The future holds no guarantees; the past does not have all the answers.
Unless you dig deep enough.
Slain at the altar of intolerance.
This is England.
Indeed it is. That’s quite the arresting first page: cog-enhanced speech balloons over black and white tiles, increasingly splattered with blood. The question is: whose?
I’ve known Yomi Aveni for over three years now – we greet each other annually at the Lakes International Comic Art Festival – and he is many things: gregarious, engaging, always grinning, always laughing; witty, generous, persistent, ever so dapper and devilishly handsome. One of the things Yomi isn’t is obvious. Ayeni and Brotherson have honed that first page’s script so spectacularly well, for its precision plays with our preconceptions of victimhood and Victorian England at the height of its empire. Its words will continue to resonate throughout these three chapters.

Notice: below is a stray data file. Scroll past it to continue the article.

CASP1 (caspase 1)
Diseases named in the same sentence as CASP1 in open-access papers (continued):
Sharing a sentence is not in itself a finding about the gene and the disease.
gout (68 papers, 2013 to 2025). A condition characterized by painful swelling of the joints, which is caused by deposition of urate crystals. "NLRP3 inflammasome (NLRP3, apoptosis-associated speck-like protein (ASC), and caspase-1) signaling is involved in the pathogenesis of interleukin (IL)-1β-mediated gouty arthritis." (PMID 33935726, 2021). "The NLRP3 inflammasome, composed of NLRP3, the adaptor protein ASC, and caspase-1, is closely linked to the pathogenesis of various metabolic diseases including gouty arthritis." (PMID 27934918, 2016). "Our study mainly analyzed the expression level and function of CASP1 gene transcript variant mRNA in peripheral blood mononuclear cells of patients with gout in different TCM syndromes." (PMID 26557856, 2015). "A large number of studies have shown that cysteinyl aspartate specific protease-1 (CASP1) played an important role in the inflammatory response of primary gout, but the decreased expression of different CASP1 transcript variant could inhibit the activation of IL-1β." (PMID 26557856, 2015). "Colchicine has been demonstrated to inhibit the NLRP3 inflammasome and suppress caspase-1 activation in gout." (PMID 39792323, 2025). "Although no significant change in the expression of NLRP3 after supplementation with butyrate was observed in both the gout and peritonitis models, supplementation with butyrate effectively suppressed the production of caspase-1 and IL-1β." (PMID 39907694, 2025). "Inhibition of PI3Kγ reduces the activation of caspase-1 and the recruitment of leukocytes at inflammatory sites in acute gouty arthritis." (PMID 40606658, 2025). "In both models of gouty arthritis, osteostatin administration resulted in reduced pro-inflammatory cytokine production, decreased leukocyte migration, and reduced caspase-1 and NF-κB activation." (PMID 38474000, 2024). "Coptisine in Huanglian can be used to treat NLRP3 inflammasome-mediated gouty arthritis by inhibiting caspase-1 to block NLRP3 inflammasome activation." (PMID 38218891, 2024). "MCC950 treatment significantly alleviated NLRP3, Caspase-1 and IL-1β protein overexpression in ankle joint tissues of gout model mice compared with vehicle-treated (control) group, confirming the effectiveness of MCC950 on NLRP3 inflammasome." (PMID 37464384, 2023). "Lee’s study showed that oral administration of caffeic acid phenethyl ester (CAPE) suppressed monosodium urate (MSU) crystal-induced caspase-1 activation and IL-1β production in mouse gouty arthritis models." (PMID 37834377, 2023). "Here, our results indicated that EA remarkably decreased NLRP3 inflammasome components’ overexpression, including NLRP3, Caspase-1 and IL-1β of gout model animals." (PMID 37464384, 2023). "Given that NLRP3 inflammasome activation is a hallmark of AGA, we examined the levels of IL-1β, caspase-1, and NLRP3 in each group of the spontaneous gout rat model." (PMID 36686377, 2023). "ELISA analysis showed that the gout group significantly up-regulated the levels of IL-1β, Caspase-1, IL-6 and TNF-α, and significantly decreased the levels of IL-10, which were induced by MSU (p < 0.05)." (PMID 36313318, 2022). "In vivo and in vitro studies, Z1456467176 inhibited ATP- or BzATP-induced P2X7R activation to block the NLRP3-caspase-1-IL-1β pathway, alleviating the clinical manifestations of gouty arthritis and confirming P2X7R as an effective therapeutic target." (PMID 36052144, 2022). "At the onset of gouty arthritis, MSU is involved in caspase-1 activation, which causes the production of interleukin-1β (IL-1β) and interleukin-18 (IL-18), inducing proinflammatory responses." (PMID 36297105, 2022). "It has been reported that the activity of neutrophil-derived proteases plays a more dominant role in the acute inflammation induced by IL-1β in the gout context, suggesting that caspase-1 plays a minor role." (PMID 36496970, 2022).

Anyway, Steampunk ahoy!
I promise you plenty of socio-politics, costumes to cosplay, and delicate, even dainty watercolours whose initial, decorous beauty will give way to bludgeoning violence. I’ve seen plenty of split lips and livid purple bruises in my time, but few artists I’ve encountered can recreate the wateriness of a punch-induced eye-haemorrhage like Jennie Gyllblad.